SQL Order BY LIMIT

SQL is a common computer language used to handle relational databases. It has been around for decades and is the most widely used language for interacting with databases. The capacity to get data from a database and arrange it based on certain criteria is one of the most important components of SQL.

The ORDER BY and LIMIT clauses are two crucial SQL features that aid in the organisation and management of data extraction from a database. In this post, we'll look at some of these two clauses and see how they work.

In SQL, the ORDER BY phrase can be used to arrange data in a table depending on one or more columns. Sorting could be done either ascending or descending. The sorting order is ascending by default, but it may be altered to descendant by using the DESC keyword. The following is the syntax for the ORDER BY clause:

Syntax:

SELECT column1, column2, column3
FROM table_name
ORDER BY column_name ASC/DESC;

Columns 1, 2, and 3 are the columns we wish to extract from table name, and column name is the column on which the sorting must be executed. The ASC/DESC keyword can be used to determine the sorting order.

The LIMIT clause in SQL is used to restrict the number of rows returned from a table. To extract a fixed amount of rows after sorting the data, the LIMIT clause is frequently used in combination with the ORDER BY clause. The LIMIT clause has the following syntax:

Syntax:

SELECT column1, column2, column3
FROM table_name
ORDER BY column_name
LIMIT number_of_rows;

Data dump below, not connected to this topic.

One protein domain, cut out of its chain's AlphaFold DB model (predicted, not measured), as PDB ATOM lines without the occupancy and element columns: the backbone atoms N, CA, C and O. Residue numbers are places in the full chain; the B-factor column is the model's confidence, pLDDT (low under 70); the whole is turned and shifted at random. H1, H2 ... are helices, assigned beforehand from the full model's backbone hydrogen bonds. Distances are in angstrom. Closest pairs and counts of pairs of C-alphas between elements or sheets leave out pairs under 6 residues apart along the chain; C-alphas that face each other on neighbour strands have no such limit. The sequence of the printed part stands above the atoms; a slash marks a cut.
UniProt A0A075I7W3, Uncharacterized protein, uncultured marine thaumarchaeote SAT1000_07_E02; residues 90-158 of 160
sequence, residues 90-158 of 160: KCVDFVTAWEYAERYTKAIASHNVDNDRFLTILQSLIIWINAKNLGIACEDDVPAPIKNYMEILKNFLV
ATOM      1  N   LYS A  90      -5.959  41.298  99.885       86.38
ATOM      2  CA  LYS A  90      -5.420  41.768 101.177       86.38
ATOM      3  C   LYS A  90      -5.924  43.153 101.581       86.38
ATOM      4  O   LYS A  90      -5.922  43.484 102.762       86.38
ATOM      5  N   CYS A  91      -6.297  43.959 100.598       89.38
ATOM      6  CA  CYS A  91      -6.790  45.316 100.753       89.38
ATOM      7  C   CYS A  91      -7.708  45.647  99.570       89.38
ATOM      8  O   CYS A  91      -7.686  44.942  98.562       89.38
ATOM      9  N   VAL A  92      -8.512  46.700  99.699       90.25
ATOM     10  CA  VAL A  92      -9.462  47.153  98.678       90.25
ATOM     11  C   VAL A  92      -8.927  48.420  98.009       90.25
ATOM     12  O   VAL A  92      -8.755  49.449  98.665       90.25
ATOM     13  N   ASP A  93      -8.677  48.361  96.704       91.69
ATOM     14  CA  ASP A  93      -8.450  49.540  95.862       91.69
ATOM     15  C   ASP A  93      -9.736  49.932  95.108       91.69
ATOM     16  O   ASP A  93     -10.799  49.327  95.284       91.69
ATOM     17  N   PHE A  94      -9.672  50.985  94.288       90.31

The number of rows parameter specifies the number of rows to fetch from the table.

Consider the following situation to better understand how the ORDER BY and LIMIT clauses work:

Consider the table "employees," which holds information about a company's employees. The columns in the table are as follows:

id, name, age, salary, department

Assume we want to find the top ten employees in the organisation with the highest salaries. We may accomplish this by running the SQL query:

Program Code:

SELECT name, salary
FROM employees
ORDER BY salary DESC
LIMIT 10;

The query extracts the name and salary fields from the workers table, arranges the data in decreasing order based on the salary column, and returns just the top ten rows.

It is worth mentioning that not all relational databases support the LIMIT clause. The analogous clause in Microsoft SQL Server, for example, is named TOP, and the syntax is somewhat different. The similar phrase in Oracle is named ROWNUM, and the syntax is different. As a result, before using the LIMIT clause, be sure to read the documentation for the database you're using.